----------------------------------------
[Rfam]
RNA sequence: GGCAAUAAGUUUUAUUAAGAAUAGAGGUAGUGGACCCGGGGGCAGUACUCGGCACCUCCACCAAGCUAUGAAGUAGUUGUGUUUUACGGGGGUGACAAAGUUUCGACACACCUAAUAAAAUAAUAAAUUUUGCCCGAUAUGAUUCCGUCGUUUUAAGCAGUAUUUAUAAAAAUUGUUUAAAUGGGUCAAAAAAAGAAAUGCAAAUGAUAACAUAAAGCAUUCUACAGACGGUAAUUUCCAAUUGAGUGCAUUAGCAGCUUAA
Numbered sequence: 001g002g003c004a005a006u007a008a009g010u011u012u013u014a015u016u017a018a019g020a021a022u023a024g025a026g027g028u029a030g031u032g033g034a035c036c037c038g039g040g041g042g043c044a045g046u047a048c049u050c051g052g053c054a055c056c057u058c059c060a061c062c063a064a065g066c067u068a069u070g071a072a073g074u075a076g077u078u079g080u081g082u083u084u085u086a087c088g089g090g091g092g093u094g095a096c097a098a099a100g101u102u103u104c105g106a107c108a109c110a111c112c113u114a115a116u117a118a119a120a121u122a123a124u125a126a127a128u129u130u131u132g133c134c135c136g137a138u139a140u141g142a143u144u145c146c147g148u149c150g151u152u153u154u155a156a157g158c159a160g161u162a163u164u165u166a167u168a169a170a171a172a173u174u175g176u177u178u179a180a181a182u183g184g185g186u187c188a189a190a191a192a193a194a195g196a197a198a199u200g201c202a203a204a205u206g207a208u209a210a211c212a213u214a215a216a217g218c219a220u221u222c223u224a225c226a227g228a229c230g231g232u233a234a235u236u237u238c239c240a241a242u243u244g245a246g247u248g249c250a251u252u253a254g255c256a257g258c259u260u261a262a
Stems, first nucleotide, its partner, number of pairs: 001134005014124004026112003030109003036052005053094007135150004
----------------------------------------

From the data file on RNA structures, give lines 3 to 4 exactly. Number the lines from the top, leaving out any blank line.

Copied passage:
Numbered sequence: 001g002g003c004a005a006u007a008a009g010u011u012u013u014a015u016u017a018a019g020a021a022u023a024g025a026g027g028u029a030g031u032g033g034a035c036c037c038g039g040g041g042g043c044a045g046u047a048c049u050c051g052g053c054a055c056c057u058c059c060a061c062c063a064a065g066c067u068a069u070g071a072a073g074u075a076g077u078u079g080u081g082u083u084u085u086a087c088g089g090g091g092g093u094g095a096c097a098a099a100g101u102u103u104c105g106a107c108a109c110a111c112c113u114a115a116u117a118a119a120a121u122a123a124u125a126a127a128u129u130u131u132g133c134c135c136g137a138u139a140u141g142a143u144u145c146c147g148u149c150g151u152u153u154u155a156a157g158c159a160g161u162a163u164u165u166a167u168a169a170a171a172a173u174u175g176u177u178u179a180a181a182u183g184g185g186u187c188a189a190a191a192a193a194a195g196a197a198a199u200g201c202a203a204a205u206g207a208u209a210a211c212a213u214a215a216a217g218c219a220u221u222c223u224a225c226a227g228a229c230g231g232u233a234a235u236u237u238c239c240a241a242u243u244g245a246g247u248g249c250a251u252u253a254g255c256a257g258c259u260u261a262a
Stems, first nucleotide, its partner, number of pairs: 001134005014124004026112003030109003036052005053094007135150004